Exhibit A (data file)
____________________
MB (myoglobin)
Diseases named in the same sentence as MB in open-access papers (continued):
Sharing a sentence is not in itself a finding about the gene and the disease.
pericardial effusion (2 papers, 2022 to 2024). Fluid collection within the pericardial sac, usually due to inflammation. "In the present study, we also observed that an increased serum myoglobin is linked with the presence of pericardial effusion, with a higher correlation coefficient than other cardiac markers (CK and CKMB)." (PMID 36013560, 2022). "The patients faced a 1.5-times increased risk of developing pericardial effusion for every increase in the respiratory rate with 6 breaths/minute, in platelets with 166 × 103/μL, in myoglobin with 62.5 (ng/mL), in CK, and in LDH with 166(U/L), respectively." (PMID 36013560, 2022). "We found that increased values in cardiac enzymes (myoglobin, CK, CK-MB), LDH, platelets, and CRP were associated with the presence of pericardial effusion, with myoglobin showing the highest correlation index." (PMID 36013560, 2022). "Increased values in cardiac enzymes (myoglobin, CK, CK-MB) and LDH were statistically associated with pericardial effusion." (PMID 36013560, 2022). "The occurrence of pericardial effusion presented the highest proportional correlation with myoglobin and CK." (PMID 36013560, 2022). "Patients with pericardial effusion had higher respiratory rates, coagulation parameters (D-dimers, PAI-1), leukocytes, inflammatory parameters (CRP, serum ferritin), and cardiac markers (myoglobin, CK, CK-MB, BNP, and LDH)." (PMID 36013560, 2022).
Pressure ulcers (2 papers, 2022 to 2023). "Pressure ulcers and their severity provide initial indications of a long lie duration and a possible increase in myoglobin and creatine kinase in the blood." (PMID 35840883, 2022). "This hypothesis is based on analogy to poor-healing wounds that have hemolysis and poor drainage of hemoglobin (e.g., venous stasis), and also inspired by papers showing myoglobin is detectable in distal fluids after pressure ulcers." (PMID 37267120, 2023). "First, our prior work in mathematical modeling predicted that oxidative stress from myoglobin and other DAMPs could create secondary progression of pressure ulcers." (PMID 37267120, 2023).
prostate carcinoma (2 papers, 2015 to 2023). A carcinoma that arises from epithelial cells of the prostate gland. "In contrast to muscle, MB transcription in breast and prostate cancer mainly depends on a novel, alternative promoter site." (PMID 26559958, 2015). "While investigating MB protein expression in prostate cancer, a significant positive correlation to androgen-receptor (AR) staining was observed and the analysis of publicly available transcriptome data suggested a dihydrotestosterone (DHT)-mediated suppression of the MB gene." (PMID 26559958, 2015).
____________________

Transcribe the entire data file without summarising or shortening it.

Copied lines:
MB (myoglobin)
Diseases named in the same sentence as MB in open-access papers (continued):
Sharing a sentence is not in itself a finding about the gene and the disease.
pericardial effusion (2 papers, 2022 to 2024). Fluid collection within the pericardial sac, usually due to inflammation. "In the present study, we also observed that an increased serum myoglobin is linked with the presence of pericardial effusion, with a higher correlation coefficient than other cardiac markers (CK and CKMB)." (PMID 36013560, 2022). "The patients faced a 1.5-times increased risk of developing pericardial effusion for every increase in the respiratory rate with 6 breaths/minute, in platelets with 166 × 103/μL, in myoglobin with 62.5 (ng/mL), in CK, and in LDH with 166(U/L), respectively." (PMID 36013560, 2022). "We found that increased values in cardiac enzymes (myoglobin, CK, CK-MB), LDH, platelets, and CRP were associated with the presence of pericardial effusion, with myoglobin showing the highest correlation index." (PMID 36013560, 2022). "Increased values in cardiac enzymes (myoglobin, CK, CK-MB) and LDH were statistically associated with pericardial effusion." (PMID 36013560, 2022). "The occurrence of pericardial effusion presented the highest proportional correlation with myoglobin and CK." (PMID 36013560, 2022). "Patients with pericardial effusion had higher respiratory rates, coagulation parameters (D-dimers, PAI-1), leukocytes, inflammatory parameters (CRP, serum ferritin), and cardiac markers (myoglobin, CK, CK-MB, BNP, and LDH)." (PMID 36013560, 2022).
Pressure ulcers (2 papers, 2022 to 2023). "Pressure ulcers and their severity provide initial indications of a long lie duration and a possible increase in myoglobin and creatine kinase in the blood." (PMID 35840883, 2022). "This hypothesis is based on analogy to poor-healing wounds that have hemolysis and poor drainage of hemoglobin (e.g., venous stasis), and also inspired by papers showing myoglobin is detectable in distal fluids after pressure ulcers." (PMID 37267120, 2023). "First, our prior work in mathematical modeling predicted that oxidative stress from myoglobin and other DAMPs could create secondary progression of pressure ulcers." (PMID 37267120, 2023).
prostate carcinoma (2 papers, 2015 to 2023). A carcinoma that arises from epithelial cells of the prostate gland. "In contrast to muscle, MB transcription in breast and prostate cancer mainly depends on a novel, alternative promoter site." (PMID 26559958, 2015). "While investigating MB protein expression in prostate cancer, a significant positive correlation to androgen-receptor (AR) staining was observed and the analysis of publicly available transcriptome data suggested a dihydrotestosterone (DHT)-mediated suppression of the MB gene." (PMID 26559958, 2015).